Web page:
Local high school Spirit Rock vandalized with anti-LGBT slurs
POCATELLO — A well-known landmark at Pocatello High School typically used by students to express school spirit and to foster positive rivalrous traditions was recently the target of hateful vandalism.
Slurs derogatory to the LGBT community appeared twice on the high school’s Spirit Rock within 72 hours of two student clubs painting a rainbow on the well-known boulder. The Spirit Rock has been a fixture in front of Pocatello High School since 1970.
“We try to paint the rock as often as we can because it gets tagged all the time,” said Lisa Delonas, Pocatello High School principal. “It wasn’t looking super great so we had our Art and Human Rights clubs volunteer to paint the rock and they decided to paint a rainbow. There wasn’t this big hidden meaning behind their choice in a rainbow. They were just painting the rock.”
Last weekend the rock was spray-painted three times after the student clubs first painted the rainbow at lunchtime last Friday. Twice the rock was spray-painted with derogatory LGBT slurs and once with the phrase “Love Wins,” according to Billie Johnson, an adviser with the Pocatello High School Human Rights Club. Images of the slurs painted on the rock were shared numerous times via social media, Johnson added.
Pocatello-Chubbuck School District 25 officials were made aware of the first anti-LGBT slur on the rock last Saturday morning and dispatched a maintenance crew to cover the slur with white paint, according to Courtney Fisher, district spokesperson.
An art teacher at Pocatello High School, Jen VanWasshenova, and Lorraine Bowen, another adviser with the school’s Human Rights Club, replaced the white box painted over the slur with the corresponding colors of the rainbow last Saturday afternoon before the rock was tagged a second time with the phrase “Love Wins” sometime last Saturday night. This phrase was not covered because it was not deemed offensive, Johnson said.
Pocatello High School Art Club adviser Karen Whittier noticed an anti-LGBT slur was again painted on the rock when she arrived at the school early Monday morning.
Whittier said she personally lugged all six cans of paint used to create the rainbow from her classroom located on the opposite side of the school’s campus to paint over the slur on Monday morning before many students arrived for the start of classes. She then added the phrase “Be Kind” to the rock as a means to hopefully deter others from further defacing the clubs’ artwork.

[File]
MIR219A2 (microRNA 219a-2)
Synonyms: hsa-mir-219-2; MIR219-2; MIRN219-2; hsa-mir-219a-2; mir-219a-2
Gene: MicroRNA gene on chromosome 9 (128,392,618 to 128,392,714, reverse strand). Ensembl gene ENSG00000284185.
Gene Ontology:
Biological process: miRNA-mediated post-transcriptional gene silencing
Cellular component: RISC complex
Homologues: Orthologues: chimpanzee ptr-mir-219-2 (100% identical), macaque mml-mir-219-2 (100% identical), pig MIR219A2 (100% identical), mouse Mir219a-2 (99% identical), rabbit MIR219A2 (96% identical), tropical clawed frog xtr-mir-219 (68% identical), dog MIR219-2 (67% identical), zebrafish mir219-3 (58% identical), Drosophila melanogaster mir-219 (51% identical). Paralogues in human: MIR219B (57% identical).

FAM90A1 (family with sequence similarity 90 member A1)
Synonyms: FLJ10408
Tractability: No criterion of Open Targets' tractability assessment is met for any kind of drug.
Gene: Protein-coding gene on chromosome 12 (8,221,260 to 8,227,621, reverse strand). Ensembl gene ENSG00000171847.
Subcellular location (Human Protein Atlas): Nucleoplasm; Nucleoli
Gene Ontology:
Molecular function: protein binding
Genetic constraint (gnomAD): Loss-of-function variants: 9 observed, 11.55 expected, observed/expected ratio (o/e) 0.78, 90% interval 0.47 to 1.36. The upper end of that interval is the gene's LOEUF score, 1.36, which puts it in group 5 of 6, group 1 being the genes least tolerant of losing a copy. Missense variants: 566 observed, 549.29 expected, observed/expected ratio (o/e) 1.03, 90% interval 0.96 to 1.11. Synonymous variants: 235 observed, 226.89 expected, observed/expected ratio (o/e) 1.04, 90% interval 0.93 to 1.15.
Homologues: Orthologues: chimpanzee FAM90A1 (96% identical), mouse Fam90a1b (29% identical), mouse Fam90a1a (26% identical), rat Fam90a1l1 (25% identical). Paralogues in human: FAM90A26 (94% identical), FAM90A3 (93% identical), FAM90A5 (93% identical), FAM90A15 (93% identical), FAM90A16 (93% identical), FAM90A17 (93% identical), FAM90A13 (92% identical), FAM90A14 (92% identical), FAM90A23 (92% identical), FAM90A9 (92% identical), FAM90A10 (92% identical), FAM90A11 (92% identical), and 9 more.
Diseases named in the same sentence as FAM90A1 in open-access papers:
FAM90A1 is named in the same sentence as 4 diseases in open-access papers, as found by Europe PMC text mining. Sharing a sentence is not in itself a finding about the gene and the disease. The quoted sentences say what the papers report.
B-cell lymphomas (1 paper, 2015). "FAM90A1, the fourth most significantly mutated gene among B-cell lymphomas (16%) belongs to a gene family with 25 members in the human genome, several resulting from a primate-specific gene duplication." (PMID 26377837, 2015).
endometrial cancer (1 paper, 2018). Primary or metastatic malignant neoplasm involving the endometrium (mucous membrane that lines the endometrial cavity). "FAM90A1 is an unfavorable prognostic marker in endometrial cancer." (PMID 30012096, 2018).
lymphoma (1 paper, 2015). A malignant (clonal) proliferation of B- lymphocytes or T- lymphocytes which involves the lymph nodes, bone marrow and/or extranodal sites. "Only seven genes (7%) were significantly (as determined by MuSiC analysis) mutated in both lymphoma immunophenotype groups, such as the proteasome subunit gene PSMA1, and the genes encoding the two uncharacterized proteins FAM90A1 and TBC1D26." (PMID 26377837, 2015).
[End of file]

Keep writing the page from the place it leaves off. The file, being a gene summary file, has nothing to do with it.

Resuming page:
The rock has not been spray-painted since.
“It just breaks my heart that people can be so mean-spirited and hurtful,” Whittier said. “We are all entitled to our own opinion but when you do something like this you not only hurt the people you attack but you hurt yourself too because it just eats at your soul.”
Though rainbow flags have recently been attributed as a symbol of LGBT pride, rainbows painted on flags have historically been used as a symbol of peace, too.
The students who painted the rock last week did so with the intention of showing others that Pocatello High School is an inclusive environment, Delonas said.
“Even if you don’t agree with somebody’s choices at Pocatello High School we try to promote a respect of those differences,” Delonas said. “We don’t have to believe in the same things to be respectful and kind. That’s what Pocatello High School is all about — that everybody here has a place.”
Johnson added, “Some of the students involved in painting this rock (with the rainbow colors) may identify as LGBT, but some don’t. This was about celebrating diversity and the presence of a wide array of students at Pocatello High School.”
Though the derogatory comments painted on the rock could be interpreted by some as a type of anti-LGBT hate speech, Johnson said she believes the vandalism was likely a stunt executed by someone simply crying out for attention.
“If you made me bet I would not think that this was actual anti-gay hate speech,” Johnson said about the slurs. “I imagine this was most likely an act of sophomoric vandalism from someone who just wanted to use this slur for attention because they were bored.”
The vandalism was reported to the Pocatello Police Department and officers have increased their patrols in the area of the high school as a result.
Fisher told the Journal on Tuesday that any student who defaces school property, including spray-painting derogatory comments on the Spirit Rock, could face disciplinary action from School District 25 in addition to criminal charges from the police. And any non-student could face the latter, she added.
“We always take vandalism seriously and address it immediately,” Fisher said. “But there is no way to tell whether this was a student or another community member so this is more than just a school district issue. This is a community issue.”
Johnson said the vandalism definitely hurt some feelings.
“At the end of the day I think the kids were thrilled to take part in a decades-long tradition and I’m sure this dealt them a blow,” Johnson said. “But to see the art teachers and everybody come repaint it, that’s what ‘Poky pride’ is.”